Preferably, handles 24 are located at the four corners of the frame 20 to allow manual manipulation of the apparatus 10. Additionally, as shown in FIGS. 1 and 2, mounting provisions such as a central post 26 may be provided for attachment of the apparatus 10 to the arm 28 of a front end loader to allow manipulation and placement of the grass turf tile 12 as shown in FIG. 2. Preferably, the central post assembly 26 is secured to the frame 20 using bolts or other types of fasteners. The central post assembly can preferably rotate 360° to allow exact positioning of the grass turf tiles 12. Additionally, in the preferred embodiment, the post 26 is pivotable about an axis 27 to allow self leveling. However, it will recognized by those skilled in the art from the present disclosure that the central post 26 could be welded to the frame 20, if desired. Alternatively, lifting lugs 31, as shown in FIG. 3, can be located on the frame 20 at attach points 30 for connection of the apparatus 10 to a fork lift, hoist or other type of lifting device.
As shown in FIGS. 1-3, a plurality of spaced apart actuators 40 are mounted to the frame 20. As shown in detail in FIG. 4, each actuator 40 includes an actuator rod 42 with a sharpened end 44 which is movable between a first, retracted position, as shown in cross section in FIG. 4, and a second, extended position, designated as 42' and shown in dashed lines in FIG. 4. The actuators 40 are preferably positioned at an angle α of approximately 60° or less with respect to a contact surface 22 such that upon actuation of the actuators 40, the actuator rods 42 are moved from the first position to the second position with the sharpened ends 44 of the actuator rods 42 being adapted to pierce a selected grass turf tile 12 to firmly engage the grass turf tile 12 to the frame 20 for placement or replacement.
In the preferred embodiment, the actuators 40 are pneumatic cylinders which utilize air pressure to move the actuator rods 42 between the first and second positions. However, it will be recognized by those skilled in the art from the present disclosure that other types of actuators, such as hydraulic actuators could be utilized, if desired.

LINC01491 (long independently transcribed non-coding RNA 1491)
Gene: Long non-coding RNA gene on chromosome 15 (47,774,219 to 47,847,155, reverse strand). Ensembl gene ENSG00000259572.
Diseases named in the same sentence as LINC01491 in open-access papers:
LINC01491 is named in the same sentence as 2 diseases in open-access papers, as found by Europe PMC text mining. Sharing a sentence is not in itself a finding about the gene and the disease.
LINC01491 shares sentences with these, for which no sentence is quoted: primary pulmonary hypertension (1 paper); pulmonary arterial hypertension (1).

Preferably, the actuators 40 are arranged in a plurality of rows 50a, 50b, 50c, 50d, 50e, 50f. As shown in detail in FIGS. 3-5, preferably a first group of actuators 40a, including every other actuator 40 in each row 50b-50e, is orientated in a first direction and a second group of actuators 40b, including the remaining actuators 40 in each row 50b-50e, is oriented in an opposite direction to the first direction. The sharpened ends 44 of the actuator rods 42 of the first and second groups 40a, 40b in each row 50b-50e are generally aligned along the respective rows 50b-50e when the actuators 40 are in the first position, as shown in FIG. 4. In the preferred embodiment illustrated, the first and last rows 50a and 50f only include a single group of actuators 40 oriented in one direction, with the actuators 40 in row 50a being oriented in the first direction and the actuators 40 in row 50f being oriented in the opposite direction in order to balance the forces generated between the selected grass turf tile 12 and the apparatus 10 when the actuators 40 are actuated from the first position to the second position. However, it will be recognized by those skilled in the art from the present disclosure that every row 50a-50f may include the first and second groups 40a, 40b of actuators 40 which are oriented in opposite directions, if desired, in order to reduce the stress on the grass turf tile 12 as the actuator rods 42 are moved from the first, retracted position to the second, extended position. While six rows of actuators 40 are provided in the apparatus 10 in accordance with the preferred embodiment of the invention, it will be recognized by those skilled in the art from the present disclosure that the number of rows 50a-f as well as the number of actuators 40 per row 50a-f can be varied to suit particular applications and different size grass turf tiles 12, as desired.